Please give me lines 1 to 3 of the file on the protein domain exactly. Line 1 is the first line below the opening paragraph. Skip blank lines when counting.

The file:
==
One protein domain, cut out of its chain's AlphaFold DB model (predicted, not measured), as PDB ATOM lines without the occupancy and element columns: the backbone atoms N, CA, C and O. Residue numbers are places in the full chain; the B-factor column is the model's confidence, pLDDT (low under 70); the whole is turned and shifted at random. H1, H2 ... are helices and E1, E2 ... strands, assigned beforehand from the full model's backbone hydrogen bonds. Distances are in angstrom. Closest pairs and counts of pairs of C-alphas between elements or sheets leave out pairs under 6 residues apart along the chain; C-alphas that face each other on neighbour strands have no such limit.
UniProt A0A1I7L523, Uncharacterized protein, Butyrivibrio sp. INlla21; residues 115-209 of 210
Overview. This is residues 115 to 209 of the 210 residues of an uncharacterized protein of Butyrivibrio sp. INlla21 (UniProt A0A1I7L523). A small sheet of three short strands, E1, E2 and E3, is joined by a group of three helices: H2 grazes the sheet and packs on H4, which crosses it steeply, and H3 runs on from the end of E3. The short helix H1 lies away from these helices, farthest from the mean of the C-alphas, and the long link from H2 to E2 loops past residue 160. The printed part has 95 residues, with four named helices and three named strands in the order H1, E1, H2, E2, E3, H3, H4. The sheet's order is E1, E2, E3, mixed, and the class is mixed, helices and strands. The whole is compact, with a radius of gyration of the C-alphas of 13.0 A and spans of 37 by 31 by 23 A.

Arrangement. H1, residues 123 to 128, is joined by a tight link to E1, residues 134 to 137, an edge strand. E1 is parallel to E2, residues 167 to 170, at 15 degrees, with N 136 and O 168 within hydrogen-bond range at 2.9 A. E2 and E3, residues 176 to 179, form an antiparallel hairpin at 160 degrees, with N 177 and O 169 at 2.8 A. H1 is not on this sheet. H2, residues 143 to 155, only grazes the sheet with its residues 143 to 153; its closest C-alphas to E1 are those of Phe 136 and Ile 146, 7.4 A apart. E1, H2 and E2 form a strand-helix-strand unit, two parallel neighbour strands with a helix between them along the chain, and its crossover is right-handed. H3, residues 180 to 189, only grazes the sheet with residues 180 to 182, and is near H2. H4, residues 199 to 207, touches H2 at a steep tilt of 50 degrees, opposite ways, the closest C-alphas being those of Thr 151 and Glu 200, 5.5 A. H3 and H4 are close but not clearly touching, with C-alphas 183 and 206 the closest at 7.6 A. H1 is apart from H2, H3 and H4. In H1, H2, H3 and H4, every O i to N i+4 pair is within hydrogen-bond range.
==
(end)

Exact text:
UniProt A0A1I7L523, Uncharacterized protein, Butyrivibrio sp. INlla21; residues 115-209 of 210
Overview. This is residues 115 to 209 of the 210 residues of an uncharacterized protein of Butyrivibrio sp. INlla21 (UniProt A0A1I7L523). A small sheet of three short strands, E1, E2 and E3, is joined by a group of three helices: H2 grazes the sheet and packs on H4, which crosses it steeply, and H3 runs on from the end of E3. The short helix H1 lies away from these helices, farthest from the mean of the C-alphas, and the long link from H2 to E2 loops past residue 160. The printed part has 95 residues, with four named helices and three named strands in the order H1, E1, H2, E2, E3, H3, H4. The sheet's order is E1, E2, E3, mixed, and the class is mixed, helices and strands. The whole is compact, with a radius of gyration of the C-alphas of 13.0 A and spans of 37 by 31 by 23 A.

Arrangement. H1, residues 123 to 128, is joined by a tight link to E1, residues 134 to 137, an edge strand. E1 is parallel to E2, residues 167 to 170, at 15 degrees, with N 136 and O 168 within hydrogen-bond range at 2.9 A. E2 and E3, residues 176 to 179, form an antiparallel hairpin at 160 degrees, with N 177 and O 169 at 2.8 A. H1 is not on this sheet. H2, residues 143 to 155, only grazes the sheet with its residues 143 to 153; its closest C-alphas to E1 are those of Phe 136 and Ile 146, 7.4 A apart. E1, H2 and E2 form a strand-helix-strand unit, two parallel neighbour strands with a helix between them along the chain, and its crossover is right-handed. H3, residues 180 to 189, only grazes the sheet with residues 180 to 182, and is near H2. H4, residues 199 to 207, touches H2 at a steep tilt of 50 degrees, opposite ways, the closest C-alphas being those of Thr 151 and Glu 200, 5.5 A. H3 and H4 are close but not clearly touching, with C-alphas 183 and 206 the closest at 7.6 A. H1 is apart from H2, H3 and H4. In H1, H2, H3 and H4, every O i to N i+4 pair is within hydrogen-bond range.